Tags

20140325-203453.jpg
I’m normally pretty ambivalent when it comes to local politics (or is it just good old fashioned apathy? I can’t be bothered to decide), but having now had time to fully read and digest the two Transport Strategy reports in the April Billet (the official one by the Environment Department and the other Minority Report by Barry Brehaut & Yvonne Burford – confusingly also signatories to the Enviro Dept report), I will be utterly dismayed if the politicians of this island do anything other than adopt the Minority Report.

What is not up for discussion is that traffic congestion is a serious problem for Guernsey. Something needs to be done, and the current system of free parking, a second rate bus service and no cycling infrastructure isn’t going to get anyone out of their car and onto ‘alternative transport’ (I really hate that phrase – it makes cycling seem like something for hippies and social misfits. For me my car is my alternative transport).

Anyhow, my main reason for not supporting Enviro’s plan is that I don’t believe it goes far enough. They commendably want more people to cycle around the island, but they don’t want demonise car use so the suggestion is to make car use “marginally more expensive and less convenient”. I do not believe that this ‘tinkering around the edges’ will make one iota of difference to the level of car use on this island – people will just grumble about it on the Guernsey Press website and then carry on with their lives. There’s not even provision for paid parking as a disincentive for car use, just a lazy “stick another 5p on fuel duty and hope for the best” attitude.

By the report’s own admission, 66% of respondents either “lack the confidence to cycle in traffic” or “consider safety to be an issue”, but the report just doesn’t address this. Its main provisions for increasing cyclist safety is enforcing the already existing Ruettes Tranquilles recommended speed limit of 15mph, segregating them on coastal footpaths, and creating additional cycles lanes “where practical and desirable” (i.e., not on busy congested roads). The main cycling infrastructure projects highlighted are the installation of bikes stands, and a “review of Les Banques cycle path…to give cyclists more priority”. More priority? It’s a dedicated cycle path! I bloody well expect to have full priority when I’m using it!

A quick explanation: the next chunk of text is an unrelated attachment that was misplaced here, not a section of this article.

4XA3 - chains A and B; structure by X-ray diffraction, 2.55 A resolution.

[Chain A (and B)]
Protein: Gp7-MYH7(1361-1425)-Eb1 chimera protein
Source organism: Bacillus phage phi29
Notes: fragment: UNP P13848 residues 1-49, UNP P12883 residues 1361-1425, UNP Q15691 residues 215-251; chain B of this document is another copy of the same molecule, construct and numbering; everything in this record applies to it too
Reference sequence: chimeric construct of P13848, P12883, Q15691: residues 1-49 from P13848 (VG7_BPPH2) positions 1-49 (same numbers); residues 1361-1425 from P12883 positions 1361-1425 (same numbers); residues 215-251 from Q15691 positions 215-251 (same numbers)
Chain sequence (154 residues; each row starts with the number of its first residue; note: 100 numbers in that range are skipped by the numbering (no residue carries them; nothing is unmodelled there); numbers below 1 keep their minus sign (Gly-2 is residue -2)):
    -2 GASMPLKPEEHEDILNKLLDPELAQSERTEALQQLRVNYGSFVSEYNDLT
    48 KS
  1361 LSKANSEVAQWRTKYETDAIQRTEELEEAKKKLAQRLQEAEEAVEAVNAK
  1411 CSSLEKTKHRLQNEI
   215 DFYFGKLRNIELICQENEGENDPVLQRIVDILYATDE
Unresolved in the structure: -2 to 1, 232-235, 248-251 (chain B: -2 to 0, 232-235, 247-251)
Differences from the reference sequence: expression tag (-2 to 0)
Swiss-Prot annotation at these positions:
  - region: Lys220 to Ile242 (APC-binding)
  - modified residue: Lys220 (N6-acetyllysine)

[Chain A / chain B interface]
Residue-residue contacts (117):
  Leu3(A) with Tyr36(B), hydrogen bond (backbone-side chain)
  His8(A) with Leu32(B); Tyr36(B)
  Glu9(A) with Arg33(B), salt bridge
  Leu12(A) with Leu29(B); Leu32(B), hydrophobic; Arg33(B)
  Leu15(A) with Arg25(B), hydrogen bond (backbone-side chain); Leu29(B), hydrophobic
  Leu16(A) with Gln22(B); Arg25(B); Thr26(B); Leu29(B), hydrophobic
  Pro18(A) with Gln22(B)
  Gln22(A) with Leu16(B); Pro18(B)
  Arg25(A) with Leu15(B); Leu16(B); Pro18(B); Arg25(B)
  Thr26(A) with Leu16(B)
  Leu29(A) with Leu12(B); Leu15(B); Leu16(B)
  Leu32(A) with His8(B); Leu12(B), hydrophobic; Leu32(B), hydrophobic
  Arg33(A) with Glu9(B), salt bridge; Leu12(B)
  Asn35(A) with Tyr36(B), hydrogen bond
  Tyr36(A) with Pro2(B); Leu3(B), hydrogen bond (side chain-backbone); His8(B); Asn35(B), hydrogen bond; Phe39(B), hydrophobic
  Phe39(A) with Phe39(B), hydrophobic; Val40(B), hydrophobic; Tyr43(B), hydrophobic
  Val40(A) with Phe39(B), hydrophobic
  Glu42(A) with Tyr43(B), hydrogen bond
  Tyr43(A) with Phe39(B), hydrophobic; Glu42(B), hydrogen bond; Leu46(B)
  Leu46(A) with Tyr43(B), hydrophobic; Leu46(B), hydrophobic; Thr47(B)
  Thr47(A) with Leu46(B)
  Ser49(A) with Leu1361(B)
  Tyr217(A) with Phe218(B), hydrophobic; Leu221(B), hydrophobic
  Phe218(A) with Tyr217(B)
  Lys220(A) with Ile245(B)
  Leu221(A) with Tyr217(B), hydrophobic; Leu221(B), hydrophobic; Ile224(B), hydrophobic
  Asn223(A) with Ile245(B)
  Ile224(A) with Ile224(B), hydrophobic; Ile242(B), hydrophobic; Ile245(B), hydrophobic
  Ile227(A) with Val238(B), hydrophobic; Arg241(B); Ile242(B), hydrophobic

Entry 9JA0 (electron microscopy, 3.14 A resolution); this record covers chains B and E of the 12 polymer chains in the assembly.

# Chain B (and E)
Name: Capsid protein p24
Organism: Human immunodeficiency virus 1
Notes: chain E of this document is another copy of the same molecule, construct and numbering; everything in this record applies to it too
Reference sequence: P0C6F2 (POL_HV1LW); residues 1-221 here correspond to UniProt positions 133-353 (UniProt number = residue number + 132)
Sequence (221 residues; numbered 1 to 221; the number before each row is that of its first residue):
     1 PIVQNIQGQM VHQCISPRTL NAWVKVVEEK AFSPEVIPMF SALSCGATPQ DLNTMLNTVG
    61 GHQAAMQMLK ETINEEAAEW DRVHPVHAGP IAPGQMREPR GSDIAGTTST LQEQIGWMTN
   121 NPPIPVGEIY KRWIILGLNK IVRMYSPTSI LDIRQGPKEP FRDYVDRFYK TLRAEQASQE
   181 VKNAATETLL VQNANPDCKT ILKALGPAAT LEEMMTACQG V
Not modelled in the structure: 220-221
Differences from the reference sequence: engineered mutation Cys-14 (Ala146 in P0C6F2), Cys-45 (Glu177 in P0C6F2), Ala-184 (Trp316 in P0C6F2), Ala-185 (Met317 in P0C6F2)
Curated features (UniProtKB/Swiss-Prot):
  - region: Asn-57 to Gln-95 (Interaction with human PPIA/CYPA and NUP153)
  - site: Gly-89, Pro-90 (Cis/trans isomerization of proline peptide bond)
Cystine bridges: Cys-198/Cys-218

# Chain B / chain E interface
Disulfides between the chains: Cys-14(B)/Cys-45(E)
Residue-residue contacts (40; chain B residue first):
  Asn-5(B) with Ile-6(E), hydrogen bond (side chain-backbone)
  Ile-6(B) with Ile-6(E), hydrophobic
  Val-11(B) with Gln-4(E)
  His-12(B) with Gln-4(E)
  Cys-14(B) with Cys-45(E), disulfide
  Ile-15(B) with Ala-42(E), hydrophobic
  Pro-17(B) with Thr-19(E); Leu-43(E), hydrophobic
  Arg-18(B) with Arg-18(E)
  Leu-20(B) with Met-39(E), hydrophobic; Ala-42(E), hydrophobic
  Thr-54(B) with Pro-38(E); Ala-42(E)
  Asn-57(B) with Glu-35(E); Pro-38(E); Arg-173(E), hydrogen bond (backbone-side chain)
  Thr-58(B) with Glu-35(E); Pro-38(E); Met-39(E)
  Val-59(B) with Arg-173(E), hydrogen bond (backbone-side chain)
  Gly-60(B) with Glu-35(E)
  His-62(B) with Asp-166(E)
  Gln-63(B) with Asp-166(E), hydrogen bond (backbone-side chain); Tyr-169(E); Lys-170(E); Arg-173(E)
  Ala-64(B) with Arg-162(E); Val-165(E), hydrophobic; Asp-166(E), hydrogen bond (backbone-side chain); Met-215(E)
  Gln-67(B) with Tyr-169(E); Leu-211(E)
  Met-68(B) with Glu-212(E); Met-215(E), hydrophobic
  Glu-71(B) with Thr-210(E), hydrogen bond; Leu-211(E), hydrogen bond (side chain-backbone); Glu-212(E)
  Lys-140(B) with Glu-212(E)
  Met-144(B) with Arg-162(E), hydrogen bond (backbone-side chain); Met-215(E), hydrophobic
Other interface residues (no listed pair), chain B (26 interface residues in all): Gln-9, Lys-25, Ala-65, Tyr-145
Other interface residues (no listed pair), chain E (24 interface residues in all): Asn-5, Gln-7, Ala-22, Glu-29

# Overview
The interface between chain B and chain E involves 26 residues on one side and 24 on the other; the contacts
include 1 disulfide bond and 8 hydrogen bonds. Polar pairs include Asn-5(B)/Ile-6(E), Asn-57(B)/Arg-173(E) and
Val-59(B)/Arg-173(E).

If the Enviro report offers a carrot, the Minority Report is the stick. It goes so much further in trying to force a modal change in people’s travel habits – paid long term parking, benefit-in-kind tax on employer provided car parking, and the idea of compulsory travel plans for businesses with more than 20 employees (and highlights initiatives such as converting car parking into bike parking, providing bike purchase schemes and shower/changing facilities – which in my opinion, along with somewhere safe & dry to park my bike, is a necessity for all year round commuting).

It also recognises that a primary driver (no pun intended!) for encouraging people onto their bikes is sharing and inclusiveness, not separation and segregation – cycling on the roads should be seen as a normal activity for normal people, something I strongly agree with (it made me chuckle the other weekend when I was out and about with my 3 year old son in the pull along trailer and he complained that the horse we had just passed shouldn’t be in the road as they were for bicycles only!). It addresses peoples safety fears by proposing presumed liability in the event of an accident, and identifies hills as something else that puts people off cycling so suggests carrying bikes on (free) buses up hills and allowing cyclists to ride on pavements on long steep sections of road.

Nuts to my ambivalence, I think 5,000+ miles a year on a bike entitles you to an opinion!